92% of microplastics in the Arctic come from washing clothes, not garbage

A new study led by scientists led by Peter Ross of the Ocean Conservation Association of Canada analyzed the spread of microplastics in the Arctic Ocean.

Scientists took samples of pollutants in near-surface seawater at 71 sites in the European and North American Arctic, including the North Pole. In addition, the researchers took samples at depths of up to 1015 meters in the Beaufort Sea north of Alaska and Canada.

We already know that microplastics can be found almost anywhere on Earth, but we still don’t have a clear understanding of exactly how this pollution spreads. In this context, it is very important to understand where the tiny plastic particles come from into the oceans.

Peter Ross, Canadian Ocean Conservation Association WISE Specialist
The authors used Fourier transform infrared spectrometry to confirm the average number of microplastic particles in the Arctic is about 40 particles per cubic meter of ocean water. The vast majority of microplastics (92.3%) were fibers, of which 73.3% were polyester.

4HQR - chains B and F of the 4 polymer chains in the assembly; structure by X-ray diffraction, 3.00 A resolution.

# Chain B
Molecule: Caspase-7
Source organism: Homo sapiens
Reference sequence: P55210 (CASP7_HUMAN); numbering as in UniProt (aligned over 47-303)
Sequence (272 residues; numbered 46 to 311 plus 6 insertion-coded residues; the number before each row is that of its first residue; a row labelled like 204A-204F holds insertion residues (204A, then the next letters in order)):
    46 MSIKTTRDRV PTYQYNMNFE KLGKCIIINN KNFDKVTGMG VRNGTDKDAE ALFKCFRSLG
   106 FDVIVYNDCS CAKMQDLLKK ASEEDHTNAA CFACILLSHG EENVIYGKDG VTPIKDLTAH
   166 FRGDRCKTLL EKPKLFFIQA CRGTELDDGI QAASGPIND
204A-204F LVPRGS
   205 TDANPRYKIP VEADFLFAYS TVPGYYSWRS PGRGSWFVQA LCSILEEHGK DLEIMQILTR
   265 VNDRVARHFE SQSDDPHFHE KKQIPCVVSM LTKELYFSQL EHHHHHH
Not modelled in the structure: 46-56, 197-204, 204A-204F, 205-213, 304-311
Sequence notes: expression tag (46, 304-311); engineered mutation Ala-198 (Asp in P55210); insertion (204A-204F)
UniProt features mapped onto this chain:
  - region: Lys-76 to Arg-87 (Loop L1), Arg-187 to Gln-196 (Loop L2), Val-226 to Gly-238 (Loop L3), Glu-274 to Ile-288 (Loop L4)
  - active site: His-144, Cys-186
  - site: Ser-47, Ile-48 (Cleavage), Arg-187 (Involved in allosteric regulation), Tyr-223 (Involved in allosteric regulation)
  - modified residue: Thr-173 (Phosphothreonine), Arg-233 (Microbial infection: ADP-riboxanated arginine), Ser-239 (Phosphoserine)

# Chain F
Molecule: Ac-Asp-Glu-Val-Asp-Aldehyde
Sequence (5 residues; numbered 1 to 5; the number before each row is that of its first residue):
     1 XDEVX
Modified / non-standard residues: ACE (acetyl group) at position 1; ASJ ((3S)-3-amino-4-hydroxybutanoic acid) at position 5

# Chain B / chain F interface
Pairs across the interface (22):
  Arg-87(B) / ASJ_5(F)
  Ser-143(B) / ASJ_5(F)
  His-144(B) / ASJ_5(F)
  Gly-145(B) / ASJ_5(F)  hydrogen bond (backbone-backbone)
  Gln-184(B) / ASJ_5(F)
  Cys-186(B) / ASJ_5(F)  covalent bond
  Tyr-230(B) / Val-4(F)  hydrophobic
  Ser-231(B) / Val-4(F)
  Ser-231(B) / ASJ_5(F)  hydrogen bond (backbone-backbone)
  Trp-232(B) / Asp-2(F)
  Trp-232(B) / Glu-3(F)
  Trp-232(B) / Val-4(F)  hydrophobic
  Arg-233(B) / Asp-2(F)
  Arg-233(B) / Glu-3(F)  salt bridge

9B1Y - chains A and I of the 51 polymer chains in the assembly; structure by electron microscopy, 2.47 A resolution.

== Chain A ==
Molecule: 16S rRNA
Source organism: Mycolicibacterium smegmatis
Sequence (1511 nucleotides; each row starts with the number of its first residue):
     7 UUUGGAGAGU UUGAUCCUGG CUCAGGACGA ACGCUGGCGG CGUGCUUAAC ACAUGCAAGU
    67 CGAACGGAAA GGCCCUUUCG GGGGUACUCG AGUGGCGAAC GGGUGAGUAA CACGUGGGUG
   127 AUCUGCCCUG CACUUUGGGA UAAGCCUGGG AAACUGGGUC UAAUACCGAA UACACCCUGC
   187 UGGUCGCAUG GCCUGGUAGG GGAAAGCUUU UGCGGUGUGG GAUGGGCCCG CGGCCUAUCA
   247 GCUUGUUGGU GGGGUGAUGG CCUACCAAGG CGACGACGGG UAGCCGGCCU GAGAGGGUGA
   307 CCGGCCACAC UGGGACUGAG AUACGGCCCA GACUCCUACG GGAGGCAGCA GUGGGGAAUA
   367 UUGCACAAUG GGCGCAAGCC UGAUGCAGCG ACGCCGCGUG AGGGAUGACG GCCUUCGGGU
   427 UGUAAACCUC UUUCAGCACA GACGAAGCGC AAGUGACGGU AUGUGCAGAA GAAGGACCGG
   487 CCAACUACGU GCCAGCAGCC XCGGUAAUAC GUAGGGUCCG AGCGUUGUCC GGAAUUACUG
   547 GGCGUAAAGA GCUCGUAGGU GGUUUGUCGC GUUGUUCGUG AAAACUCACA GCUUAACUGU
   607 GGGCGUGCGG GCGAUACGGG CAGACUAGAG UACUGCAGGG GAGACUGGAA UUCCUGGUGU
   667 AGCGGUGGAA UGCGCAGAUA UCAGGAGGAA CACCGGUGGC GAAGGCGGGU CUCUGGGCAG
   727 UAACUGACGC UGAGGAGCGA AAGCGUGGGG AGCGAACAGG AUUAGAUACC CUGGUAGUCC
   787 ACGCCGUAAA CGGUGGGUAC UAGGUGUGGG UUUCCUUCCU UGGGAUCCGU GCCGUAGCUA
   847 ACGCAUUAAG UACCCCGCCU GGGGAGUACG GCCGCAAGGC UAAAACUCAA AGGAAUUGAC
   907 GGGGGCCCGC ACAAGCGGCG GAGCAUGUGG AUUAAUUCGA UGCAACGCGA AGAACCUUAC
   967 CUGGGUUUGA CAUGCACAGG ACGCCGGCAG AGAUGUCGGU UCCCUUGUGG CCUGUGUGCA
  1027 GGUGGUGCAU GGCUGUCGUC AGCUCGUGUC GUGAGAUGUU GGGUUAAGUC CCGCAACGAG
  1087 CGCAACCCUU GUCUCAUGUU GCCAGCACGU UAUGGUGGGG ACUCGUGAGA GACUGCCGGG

Since almost three times as many microplastic particles were found in the eastern part of the Arctic as in the west, the authors suggested that new polyester fibers could enter the region east across the Atlantic Ocean. Ocean Wise has tested washing machines and estimated that one thing can release millions of fibers during a typical household wash, and that waste treatment plants can produce over 20 billion microfibers annually.

Several million tons of plastic also end up directly in the oceans every year, where they disintegrate over time into microscopic pieces.

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